All The Light We Cannot See

All The Light We Cannot See is a poetic narrative on the complexities of war and the waste it can cause to human potential. Set in France and Germany over a ten-year period it is more than a war novel, it is an exploration of our differences and an ode to the power of freedom.  

This story of hope and regret is even more profound with current world events seeming to threaten the repeat of history. National fervour can be blindness and following without questioning a moral dilemma. The story is told from both sides of the war, highlighting the loss on both sides of history.   

The Plot

Marie Laure is blind and has always lived with her father in their apartment in Paris. Her world is felt through the miniature of her neighborhood that her father has made for her. When the Germans invade France in 1940 Marie Laure and her father flee to Sant Malo where her Great Uncle lives. At the same time, Werner, an orphan in Germany has been swallowed by the German war machine and is training to become a super soldier. He is singled out for his skill with radios and sent into a war fought by sound.  

Both children follow different paths toward their potential while struggling to understand themselves during the fog of war. Both will eventually collide in a life-changing event.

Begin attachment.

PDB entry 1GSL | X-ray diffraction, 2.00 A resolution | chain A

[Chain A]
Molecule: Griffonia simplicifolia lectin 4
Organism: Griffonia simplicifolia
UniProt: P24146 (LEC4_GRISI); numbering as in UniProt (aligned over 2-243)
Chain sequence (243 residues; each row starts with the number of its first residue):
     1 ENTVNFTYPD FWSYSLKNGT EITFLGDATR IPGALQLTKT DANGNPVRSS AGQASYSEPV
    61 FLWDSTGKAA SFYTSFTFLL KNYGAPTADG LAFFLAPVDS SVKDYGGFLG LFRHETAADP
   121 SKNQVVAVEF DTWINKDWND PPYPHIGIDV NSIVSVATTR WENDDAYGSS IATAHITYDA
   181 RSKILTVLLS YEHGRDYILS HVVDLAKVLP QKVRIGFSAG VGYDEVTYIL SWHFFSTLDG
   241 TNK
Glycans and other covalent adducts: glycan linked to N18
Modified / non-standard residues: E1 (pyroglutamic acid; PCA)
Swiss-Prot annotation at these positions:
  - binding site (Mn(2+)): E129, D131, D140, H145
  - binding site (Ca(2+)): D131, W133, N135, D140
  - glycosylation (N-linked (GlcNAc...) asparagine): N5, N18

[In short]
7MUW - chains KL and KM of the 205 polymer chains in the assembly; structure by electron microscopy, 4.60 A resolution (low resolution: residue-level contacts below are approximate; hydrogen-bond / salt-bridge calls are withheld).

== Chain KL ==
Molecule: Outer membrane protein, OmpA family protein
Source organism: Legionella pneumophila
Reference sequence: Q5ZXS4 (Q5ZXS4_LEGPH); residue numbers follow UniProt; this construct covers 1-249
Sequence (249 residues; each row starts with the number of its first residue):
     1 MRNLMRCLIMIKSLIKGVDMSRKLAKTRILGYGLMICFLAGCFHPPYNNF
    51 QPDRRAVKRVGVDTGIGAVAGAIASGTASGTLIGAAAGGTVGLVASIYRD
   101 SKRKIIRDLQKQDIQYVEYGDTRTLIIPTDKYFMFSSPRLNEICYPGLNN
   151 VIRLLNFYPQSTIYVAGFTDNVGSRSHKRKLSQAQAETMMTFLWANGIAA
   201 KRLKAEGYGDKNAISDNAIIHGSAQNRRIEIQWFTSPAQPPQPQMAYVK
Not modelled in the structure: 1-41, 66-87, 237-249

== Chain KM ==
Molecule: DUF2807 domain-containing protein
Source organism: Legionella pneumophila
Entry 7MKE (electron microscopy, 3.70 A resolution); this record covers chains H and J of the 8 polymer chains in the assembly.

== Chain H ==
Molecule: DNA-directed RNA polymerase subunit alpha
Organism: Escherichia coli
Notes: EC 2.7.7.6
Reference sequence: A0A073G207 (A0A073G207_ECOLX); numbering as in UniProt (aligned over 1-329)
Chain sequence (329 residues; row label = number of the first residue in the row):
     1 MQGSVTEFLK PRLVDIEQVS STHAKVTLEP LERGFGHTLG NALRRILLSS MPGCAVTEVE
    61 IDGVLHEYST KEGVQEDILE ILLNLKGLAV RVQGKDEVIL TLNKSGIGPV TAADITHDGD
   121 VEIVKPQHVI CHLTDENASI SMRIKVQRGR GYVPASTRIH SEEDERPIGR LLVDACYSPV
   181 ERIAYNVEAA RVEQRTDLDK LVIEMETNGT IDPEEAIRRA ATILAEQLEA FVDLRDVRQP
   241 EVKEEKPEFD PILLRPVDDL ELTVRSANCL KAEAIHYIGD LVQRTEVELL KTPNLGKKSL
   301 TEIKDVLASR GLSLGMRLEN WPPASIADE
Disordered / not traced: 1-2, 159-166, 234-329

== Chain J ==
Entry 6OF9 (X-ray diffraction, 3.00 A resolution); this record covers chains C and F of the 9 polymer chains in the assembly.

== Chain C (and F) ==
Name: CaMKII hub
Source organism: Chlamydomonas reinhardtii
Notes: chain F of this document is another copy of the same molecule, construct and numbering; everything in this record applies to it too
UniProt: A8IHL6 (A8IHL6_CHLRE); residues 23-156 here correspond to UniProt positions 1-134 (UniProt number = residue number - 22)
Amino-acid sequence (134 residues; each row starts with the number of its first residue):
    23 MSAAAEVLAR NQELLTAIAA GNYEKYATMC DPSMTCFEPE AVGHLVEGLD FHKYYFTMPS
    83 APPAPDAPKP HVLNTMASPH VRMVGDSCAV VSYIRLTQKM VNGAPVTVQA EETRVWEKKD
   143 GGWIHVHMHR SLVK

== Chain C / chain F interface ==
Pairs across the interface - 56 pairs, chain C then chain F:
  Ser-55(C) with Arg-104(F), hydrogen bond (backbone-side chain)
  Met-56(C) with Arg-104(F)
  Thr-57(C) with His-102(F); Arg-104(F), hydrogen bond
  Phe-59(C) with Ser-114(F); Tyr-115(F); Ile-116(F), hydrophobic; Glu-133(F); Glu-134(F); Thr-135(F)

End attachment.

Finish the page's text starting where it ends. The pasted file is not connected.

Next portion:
The Review

Each different narrative runs parallel to the other. We watch the children grow side by side, seeing their struggles to navigate their worlds and become more than what society has chosen for them. Marie Laure is pitied for being blind and Werner is shunned for being an orphan in an industrial town in Germany.  

In a fascinating twist, we meet our protagonists in 1944 as the Allied bombing of Sant Malo is commencing. We begin at the end and then retrace their steps to 1934 to watch their life hurtle towards this penultimate moment.  

Both have so much potential, especially Werner, who is a self-taught genius with dreams of changing the world through science. Anthony Doerr, the author, takes us on a roller coaster of watching Werner rise, but he is always teetering on the edge of a precipice.  

The writing is like poetry, especially the subtle way that Doerr differentiates the world for Marie Laure and Werner. She is blind, so the descriptions focus on sound, feel, and imagination. This is done so subtly that it doesn’t become obvious until another storyline joins hers, and as the reader you can suddenly see again.  

Summary

This story will uplift you and break you, while fascinating with its twists and turns. You end up hoping for and wishing for the best for all involved. The ending, as befits a story of war is not always happy. There are resolutions that we never have, and fates that never rise to where they should. This is the beauty and tragedy of All The Light We Cannot See. This is the reality of war.

— Bliss
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Hi, I'm Bliss, the reader and writer behind Books For Bliss. Discover book reviews, lists for your next great read, or a story to make you feel great. It's all right at your finger tips; happiness on a page. Read More

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